Stark County Sheriff rolls out new technology to improve community policing
The Stark County Sheriff’s Office is implementing new technology to improve communication with the public, according to the department. The technology will provide real time communication between law enforcement and the community.
Community policing is on the rise across the country, according to a report from the Bureau of Justice Statistics. The United States Department of Justice's Community Orientated Policing Services defines one of the key components of community policing as collaborative partnerships between law enforcement and the individuals they serve.
The department announced the launch of SPIDR Tech this week. Once an emergency call is received, SPIDR Tech automatically sends a text message to the caller to acknowledge the call, notify when a deputy is in route and provide additional information and resources. Additionally, once a crime report has been submitted, there are updates to a case or if an arrest is made, SPIDR Tech automatically sends an email or text to the victims, ensuring they are notified of any court proceedings.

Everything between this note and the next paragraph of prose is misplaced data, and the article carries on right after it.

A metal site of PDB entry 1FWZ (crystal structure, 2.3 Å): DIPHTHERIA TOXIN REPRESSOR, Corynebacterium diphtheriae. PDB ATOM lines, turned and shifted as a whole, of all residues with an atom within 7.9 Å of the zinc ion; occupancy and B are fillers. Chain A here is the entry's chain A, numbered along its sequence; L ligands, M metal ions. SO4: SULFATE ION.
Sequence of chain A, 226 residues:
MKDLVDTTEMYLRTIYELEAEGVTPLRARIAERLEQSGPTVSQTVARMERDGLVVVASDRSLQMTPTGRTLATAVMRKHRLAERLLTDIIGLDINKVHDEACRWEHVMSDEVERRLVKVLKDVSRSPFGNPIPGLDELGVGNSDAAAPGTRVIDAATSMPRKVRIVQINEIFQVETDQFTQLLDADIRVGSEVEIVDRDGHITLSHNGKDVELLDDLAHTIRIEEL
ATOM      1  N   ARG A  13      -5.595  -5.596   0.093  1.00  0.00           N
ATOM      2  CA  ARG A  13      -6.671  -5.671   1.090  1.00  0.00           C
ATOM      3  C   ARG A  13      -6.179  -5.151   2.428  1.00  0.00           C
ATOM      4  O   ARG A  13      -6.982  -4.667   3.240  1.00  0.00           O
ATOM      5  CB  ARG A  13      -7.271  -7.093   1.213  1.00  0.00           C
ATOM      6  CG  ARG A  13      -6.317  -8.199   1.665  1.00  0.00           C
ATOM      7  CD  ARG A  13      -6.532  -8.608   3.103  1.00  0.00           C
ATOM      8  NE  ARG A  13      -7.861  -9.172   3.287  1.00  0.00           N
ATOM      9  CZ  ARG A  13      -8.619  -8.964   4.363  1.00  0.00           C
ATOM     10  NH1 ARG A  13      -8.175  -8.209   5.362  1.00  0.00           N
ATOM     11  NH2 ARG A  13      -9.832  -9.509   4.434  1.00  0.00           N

This will also allow the community to give feedback via a survey 24 hours after the call, Captain Ryan Carver with the Stark County Sheriff’s Office said.
“It just gives us another way to evaluate and verify that our staff is holding to those standards," he said. "It also helps us to figure out ways that we could improve when we get that feedback from folks.”
When the department gets negative feedback, officials will review dispatch calls and body camera footage to see how deputies can improve, Carver said.
“If there are ways that we can evaluate and improve how we handle a call, we would sit down and meet with the deputies involved and evaluate different ways they can improve their service," he said.
SPIDR Tech provides another way the department can further improve community policing, Carver said.
"The introduction of SPIDR Tech into our policing toolkit represents a significant leap forward in our community policing efforts," Stark County Sheriff George T. Maier said in a statement. "This technology improves overall communication with the public while fostering trust and transparency with those we serve."
The department is in a three-year agreement with SPIDR Tech and will reassess its use after that, Carver said.